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Suggestions for beginner programs.  RSS feed

 
Ian M Graham
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Java Mac Python
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Hi everyone!

I'm taking an intro to programming class at my local college, but I'd like to create more than just the homework assignments, although I can't think of anything "interesting."
I've done some googling and I couldn't find anything beyond the really simple 'if else' loops to compare boolean values. Are there any decent resources out there for a bit above beginning programmers?

I can do a lot of basic things, take input with a scanner, I know while loops, I can create a classes and constructors for objects. The last lesson I had was an introduction to extending a parent class, no GUI yet, just CLI.

Ideally I'd like to someday be able to program operating system components, I (think) know Java isn't really used to program operating systems, but is there anything I could start doing right now that would set me on this path?

Cheers!
 
Campbell Ritchie
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Welcome to the Ranch and sorry that nobody has replied before.

Agree: if you want to program operating systems you would be using C or C++, not usually Java. You could try looking at some of the open source work; for example there are lots of people working at updating Linux. You can log on and see if you can understand what is going on.
Lots of people ask similar questions to yours, and here are a few recent posts which I hope will help you: 1 2 3.
 
Jim Venolia
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When learning a new language I usually write Life (google Conway life). It's conceptually simple, but you learn about arrays, GUIs, and other fun stuff.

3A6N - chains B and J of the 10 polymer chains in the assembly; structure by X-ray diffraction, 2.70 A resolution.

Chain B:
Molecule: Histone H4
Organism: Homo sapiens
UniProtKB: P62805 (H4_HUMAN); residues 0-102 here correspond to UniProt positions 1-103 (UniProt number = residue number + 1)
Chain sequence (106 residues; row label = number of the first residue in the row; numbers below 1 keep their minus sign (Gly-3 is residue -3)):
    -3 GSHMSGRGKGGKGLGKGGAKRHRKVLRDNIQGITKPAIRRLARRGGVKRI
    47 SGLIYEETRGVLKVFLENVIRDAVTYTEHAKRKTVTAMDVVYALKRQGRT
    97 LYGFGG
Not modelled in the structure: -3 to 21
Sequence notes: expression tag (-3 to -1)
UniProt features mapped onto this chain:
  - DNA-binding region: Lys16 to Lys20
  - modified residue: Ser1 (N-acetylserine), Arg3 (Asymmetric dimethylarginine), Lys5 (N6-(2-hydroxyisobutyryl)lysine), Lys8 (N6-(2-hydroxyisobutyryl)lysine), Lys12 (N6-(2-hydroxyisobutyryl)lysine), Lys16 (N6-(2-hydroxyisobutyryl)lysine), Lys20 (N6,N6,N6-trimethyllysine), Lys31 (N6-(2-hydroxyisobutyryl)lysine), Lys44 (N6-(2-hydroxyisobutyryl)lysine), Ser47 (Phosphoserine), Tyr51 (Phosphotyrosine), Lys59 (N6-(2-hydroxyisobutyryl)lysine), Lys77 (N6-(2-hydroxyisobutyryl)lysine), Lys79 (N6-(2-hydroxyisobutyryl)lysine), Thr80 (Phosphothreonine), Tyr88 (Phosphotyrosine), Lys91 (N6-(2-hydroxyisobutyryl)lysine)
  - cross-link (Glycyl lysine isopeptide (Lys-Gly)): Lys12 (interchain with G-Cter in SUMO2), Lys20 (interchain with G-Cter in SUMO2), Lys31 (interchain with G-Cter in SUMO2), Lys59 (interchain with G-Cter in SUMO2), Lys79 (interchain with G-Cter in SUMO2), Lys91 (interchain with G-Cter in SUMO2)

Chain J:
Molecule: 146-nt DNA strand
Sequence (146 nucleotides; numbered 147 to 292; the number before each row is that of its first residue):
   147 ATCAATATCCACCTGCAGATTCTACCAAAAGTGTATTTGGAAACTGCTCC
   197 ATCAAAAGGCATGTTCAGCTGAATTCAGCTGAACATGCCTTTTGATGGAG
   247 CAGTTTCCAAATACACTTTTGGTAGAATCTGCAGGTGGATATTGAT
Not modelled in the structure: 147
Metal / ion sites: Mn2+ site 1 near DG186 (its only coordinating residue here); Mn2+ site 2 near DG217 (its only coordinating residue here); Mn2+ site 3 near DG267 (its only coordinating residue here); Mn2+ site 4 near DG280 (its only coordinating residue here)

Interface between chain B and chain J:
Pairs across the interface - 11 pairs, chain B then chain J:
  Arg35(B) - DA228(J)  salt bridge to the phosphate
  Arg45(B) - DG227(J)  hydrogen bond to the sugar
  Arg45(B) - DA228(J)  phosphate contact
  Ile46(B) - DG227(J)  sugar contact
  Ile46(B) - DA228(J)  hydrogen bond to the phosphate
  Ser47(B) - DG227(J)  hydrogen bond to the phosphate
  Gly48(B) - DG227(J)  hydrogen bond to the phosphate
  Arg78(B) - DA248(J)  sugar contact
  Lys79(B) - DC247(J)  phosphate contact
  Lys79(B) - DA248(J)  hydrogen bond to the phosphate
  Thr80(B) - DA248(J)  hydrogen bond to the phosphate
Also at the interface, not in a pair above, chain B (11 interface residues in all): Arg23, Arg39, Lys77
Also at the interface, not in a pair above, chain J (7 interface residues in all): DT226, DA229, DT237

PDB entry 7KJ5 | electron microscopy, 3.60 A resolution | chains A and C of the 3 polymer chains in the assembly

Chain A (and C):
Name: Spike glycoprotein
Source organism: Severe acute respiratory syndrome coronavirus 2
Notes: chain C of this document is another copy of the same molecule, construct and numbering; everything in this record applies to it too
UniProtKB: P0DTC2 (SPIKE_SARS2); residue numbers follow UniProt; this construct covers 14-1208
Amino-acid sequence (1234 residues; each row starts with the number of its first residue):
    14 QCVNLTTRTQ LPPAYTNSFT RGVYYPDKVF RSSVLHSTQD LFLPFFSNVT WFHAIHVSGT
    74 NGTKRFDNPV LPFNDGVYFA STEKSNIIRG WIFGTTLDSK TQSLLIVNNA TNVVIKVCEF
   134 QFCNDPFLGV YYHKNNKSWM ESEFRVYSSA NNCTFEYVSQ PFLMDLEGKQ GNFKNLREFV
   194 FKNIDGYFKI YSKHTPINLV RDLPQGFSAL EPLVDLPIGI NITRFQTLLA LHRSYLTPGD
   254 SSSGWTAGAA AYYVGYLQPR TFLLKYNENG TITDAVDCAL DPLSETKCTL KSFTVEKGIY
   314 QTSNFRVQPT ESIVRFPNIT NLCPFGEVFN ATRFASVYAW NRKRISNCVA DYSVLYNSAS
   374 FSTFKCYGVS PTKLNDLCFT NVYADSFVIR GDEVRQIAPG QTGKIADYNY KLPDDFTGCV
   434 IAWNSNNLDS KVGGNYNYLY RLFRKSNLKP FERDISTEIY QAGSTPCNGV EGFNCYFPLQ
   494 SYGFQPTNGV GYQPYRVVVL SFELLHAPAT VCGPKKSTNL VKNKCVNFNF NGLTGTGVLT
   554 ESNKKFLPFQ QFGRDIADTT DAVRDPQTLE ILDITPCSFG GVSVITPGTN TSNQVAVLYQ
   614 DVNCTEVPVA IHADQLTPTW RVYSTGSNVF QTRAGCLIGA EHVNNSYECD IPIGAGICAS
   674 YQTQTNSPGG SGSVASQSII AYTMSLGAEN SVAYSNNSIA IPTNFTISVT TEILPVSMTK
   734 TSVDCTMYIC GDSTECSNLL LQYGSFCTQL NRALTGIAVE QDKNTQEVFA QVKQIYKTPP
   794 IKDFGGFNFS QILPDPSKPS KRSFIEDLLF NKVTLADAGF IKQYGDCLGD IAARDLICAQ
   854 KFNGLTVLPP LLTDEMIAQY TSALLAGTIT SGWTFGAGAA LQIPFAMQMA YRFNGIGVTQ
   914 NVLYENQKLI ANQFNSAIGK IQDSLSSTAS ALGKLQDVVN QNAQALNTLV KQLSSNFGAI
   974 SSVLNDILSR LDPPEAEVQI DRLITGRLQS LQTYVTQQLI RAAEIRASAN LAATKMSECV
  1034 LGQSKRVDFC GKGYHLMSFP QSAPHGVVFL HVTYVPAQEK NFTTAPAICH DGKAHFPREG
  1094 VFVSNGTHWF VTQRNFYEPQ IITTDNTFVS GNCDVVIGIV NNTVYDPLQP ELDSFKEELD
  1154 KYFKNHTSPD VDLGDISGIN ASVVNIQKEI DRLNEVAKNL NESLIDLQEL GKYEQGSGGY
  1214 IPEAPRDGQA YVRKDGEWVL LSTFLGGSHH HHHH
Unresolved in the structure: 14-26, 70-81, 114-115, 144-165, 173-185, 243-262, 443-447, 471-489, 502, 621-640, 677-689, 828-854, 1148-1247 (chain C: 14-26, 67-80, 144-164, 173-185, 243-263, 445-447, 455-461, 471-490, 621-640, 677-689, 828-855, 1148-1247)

OS code is usually a combination of C, C++, and assembly. A good intro to the concepts is Tanenbaum's book.

If you want to write a Linux device driver implement the following. Create a device in /dev. As you write to this device the data is stuffed into a FIFO queue. Reading the device returns the data previously written. you should be able to intermix reads and writes. Reading an empty queue returns EOF.

Now add an ioctl() that does stuff like clear the FIFO, reverse the data, etc.

Finally, support multiple minor numbers, each has it's own FIFO.

The beauty of this is you'll quickly get the basics of writing a device driver without worrying about learning hardware.

Caveat: I haven't written a Linux device driver since '02 or '03, it may not use /dev or major/minor numbers anymore.
 
Ian M Graham
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Thanks everyone! Sorry it took so long to reply, but I will look into these. I'm sure I'll be posting more once I've started.
 
Robert D. Smith
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For what it's worth, I will second the recommendation for Tanenbaum's book. I can't be sure when I first picked it up -- sometime in the early 90s, maybe late 80s. It develops a small *nix system -- Minix. Linus Torvalds based his Linux on Tanenbaums work.
 
Consider Paul's rocket mass heater.
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